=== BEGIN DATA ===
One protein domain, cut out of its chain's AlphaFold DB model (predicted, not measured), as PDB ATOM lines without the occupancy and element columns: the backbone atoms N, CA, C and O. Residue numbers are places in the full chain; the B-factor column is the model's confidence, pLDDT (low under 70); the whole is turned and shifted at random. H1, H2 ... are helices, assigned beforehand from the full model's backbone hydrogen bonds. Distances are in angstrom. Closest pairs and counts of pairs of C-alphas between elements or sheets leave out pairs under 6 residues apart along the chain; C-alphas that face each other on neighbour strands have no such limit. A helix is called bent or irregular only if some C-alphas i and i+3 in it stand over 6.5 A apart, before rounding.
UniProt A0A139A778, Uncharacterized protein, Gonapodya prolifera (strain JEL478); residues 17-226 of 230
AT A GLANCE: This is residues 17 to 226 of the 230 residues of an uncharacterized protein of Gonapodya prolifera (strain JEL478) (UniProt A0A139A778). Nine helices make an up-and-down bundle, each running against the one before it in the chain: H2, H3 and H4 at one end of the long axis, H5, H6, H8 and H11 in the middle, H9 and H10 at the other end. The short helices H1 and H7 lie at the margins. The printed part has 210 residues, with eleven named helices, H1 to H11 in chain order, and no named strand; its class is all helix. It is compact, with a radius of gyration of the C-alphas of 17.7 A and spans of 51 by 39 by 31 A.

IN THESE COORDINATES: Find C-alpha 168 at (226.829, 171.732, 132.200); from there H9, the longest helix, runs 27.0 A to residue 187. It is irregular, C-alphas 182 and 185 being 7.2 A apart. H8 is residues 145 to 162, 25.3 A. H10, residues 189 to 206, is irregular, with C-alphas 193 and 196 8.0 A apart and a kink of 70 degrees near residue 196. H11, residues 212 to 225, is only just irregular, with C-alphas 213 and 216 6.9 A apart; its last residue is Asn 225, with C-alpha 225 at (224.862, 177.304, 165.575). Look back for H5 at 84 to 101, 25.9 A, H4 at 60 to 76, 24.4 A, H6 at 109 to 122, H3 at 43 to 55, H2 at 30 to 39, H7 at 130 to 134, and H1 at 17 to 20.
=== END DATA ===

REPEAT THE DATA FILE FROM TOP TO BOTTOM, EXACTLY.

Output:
One protein domain, cut out of its chain's AlphaFold DB model (predicted, not measured), as PDB ATOM lines without the occupancy and element columns: the backbone atoms N, CA, C and O. Residue numbers are places in the full chain; the B-factor column is the model's confidence, pLDDT (low under 70); the whole is turned and shifted at random. H1, H2 ... are helices, assigned beforehand from the full model's backbone hydrogen bonds. Distances are in angstrom. Closest pairs and counts of pairs of C-alphas between elements or sheets leave out pairs under 6 residues apart along the chain; C-alphas that face each other on neighbour strands have no such limit. A helix is called bent or irregular only if some C-alphas i and i+3 in it stand over 6.5 A apart, before rounding.
UniProt A0A139A778, Uncharacterized protein, Gonapodya prolifera (strain JEL478); residues 17-226 of 230
AT A GLANCE: This is residues 17 to 226 of the 230 residues of an uncharacterized protein of Gonapodya prolifera (strain JEL478) (UniProt A0A139A778). Nine helices make an up-and-down bundle, each running against the one before it in the chain: H2, H3 and H4 at one end of the long axis, H5, H6, H8 and H11 in the middle, H9 and H10 at the other end. The short helices H1 and H7 lie at the margins. The printed part has 210 residues, with eleven named helices, H1 to H11 in chain order, and no named strand; its class is all helix. It is compact, with a radius of gyration of the C-alphas of 17.7 A and spans of 51 by 39 by 31 A.

IN THESE COORDINATES: Find C-alpha 168 at (226.829, 171.732, 132.200); from there H9, the longest helix, runs 27.0 A to residue 187. It is irregular, C-alphas 182 and 185 being 7.2 A apart. H8 is residues 145 to 162, 25.3 A. H10, residues 189 to 206, is irregular, with C-alphas 193 and 196 8.0 A apart and a kink of 70 degrees near residue 196. H11, residues 212 to 225, is only just irregular, with C-alphas 213 and 216 6.9 A apart; its last residue is Asn 225, with C-alpha 225 at (224.862, 177.304, 165.575). Look back for H5 at 84 to 101, 25.9 A, H4 at 60 to 76, 24.4 A, H6 at 109 to 122, H3 at 43 to 55, H2 at 30 to 39, H7 at 130 to 134, and H1 at 17 to 20.